The Federalist co-founder Sean Davis told "Tucker Carlson Tonight" Tuesday that his conservative news site had fallen victim to "the unholy union of corrupt media and monopolistic tech oligarchs" after NBC News apparently pushed Google to punish them over what was deemed offensive coverage of the Black Lives Matter movement.
In a report published Tuesday afternoon, NBC News claimed Google "banned" The Federalist and ZeroHedge from Google Ads for "pushing unsubstantiated claims" about the Black Lives Matter movement. Google later pushed back, claiming that The Federalist "was never demonetized," and added, "We worked with them to address issues on their site related to the comments section."
NBC reported that Google took action after they were notified by the Center for Countering Digital Hate, a British nonprofit, that 10 U.S-based websites projected to make millions of dollars through Google Ads published what the Center says are racist articles about protests following the death of George Floyd. However, it appears to have been NBC News' inquiry into the matter that prompted Google's actions in the first place.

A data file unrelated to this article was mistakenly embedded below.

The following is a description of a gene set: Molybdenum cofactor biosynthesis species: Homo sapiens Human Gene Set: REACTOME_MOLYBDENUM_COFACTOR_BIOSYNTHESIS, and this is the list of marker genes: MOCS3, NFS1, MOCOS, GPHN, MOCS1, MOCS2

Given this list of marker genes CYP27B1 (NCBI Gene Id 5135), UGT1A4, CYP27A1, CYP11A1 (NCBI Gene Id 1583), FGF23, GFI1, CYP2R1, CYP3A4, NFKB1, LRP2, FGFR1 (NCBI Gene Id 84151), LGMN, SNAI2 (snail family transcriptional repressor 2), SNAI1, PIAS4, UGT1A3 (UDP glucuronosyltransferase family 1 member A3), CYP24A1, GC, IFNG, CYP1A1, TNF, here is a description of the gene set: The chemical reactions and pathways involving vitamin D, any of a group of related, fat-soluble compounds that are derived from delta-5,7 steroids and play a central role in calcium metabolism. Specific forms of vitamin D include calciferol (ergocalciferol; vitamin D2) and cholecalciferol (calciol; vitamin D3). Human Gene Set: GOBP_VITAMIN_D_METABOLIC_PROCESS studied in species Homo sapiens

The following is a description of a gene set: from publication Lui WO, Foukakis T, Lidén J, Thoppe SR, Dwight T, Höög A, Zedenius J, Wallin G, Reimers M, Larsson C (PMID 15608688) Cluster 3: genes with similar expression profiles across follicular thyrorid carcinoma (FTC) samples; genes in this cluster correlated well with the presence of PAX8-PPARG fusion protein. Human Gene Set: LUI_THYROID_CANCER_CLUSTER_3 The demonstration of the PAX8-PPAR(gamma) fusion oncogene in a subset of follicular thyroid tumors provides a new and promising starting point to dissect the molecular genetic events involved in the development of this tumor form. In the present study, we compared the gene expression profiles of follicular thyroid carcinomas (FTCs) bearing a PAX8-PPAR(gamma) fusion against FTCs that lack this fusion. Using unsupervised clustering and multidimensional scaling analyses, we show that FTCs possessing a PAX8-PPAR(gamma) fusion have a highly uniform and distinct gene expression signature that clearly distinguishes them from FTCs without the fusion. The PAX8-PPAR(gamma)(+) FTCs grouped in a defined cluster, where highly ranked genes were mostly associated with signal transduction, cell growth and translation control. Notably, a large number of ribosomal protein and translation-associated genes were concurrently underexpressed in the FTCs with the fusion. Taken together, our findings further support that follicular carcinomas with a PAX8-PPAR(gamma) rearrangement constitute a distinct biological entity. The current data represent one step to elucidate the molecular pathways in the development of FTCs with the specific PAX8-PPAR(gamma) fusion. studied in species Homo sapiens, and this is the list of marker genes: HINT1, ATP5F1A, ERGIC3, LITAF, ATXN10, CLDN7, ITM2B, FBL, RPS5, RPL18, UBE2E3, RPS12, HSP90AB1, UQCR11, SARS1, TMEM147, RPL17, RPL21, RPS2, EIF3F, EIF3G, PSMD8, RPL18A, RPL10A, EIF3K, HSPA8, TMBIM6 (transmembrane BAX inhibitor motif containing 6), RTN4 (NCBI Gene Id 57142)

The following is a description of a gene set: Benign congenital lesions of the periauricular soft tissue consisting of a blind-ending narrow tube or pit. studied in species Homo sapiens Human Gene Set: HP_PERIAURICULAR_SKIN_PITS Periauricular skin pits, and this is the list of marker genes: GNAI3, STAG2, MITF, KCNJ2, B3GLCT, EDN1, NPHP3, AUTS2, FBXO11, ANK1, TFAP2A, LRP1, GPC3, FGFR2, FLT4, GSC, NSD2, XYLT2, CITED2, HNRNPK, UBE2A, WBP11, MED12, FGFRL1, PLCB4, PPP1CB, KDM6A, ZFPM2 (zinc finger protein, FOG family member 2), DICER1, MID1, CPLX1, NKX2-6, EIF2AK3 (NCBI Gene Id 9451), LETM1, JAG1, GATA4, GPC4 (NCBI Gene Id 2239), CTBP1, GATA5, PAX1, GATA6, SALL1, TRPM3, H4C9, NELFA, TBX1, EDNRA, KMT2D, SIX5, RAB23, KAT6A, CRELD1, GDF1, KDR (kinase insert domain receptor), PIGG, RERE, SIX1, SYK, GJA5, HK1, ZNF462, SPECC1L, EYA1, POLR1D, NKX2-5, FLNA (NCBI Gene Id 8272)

Davis said he was outraged by the hypocrisy of an American news organization partnering with a foreign entity to "deplatform an American media organization."
"We were subjected to all these demands in 2016 and after to get rid of foreign interference in our elections and here we have a foreign unit at NBC ... seeking with another left-wing foreign group to deplatform an American media organization, one that's supposed to be defended and made sacrosanct under the First Amendment," Davis told Carlson.
Davis went on to say that the attempted deplatforming was "being done by people who claim to be journalists, who claim to believe in free speech and freedom of expression.
"And it's not just that somebody came after us ... the whiny cry-bullies of the left do this all the time to their enemies. They can't win arguments so they try to shut them down, but to see this come from actual journalists who claim to believe in the First Amendment, that was remarkable."
Davis added that the publication has temporarily removed its comment sections to get back into Google's "good graces," but vowed that they would soon return.
Fox News' Joseph A. Wulfsohn contributed to this report.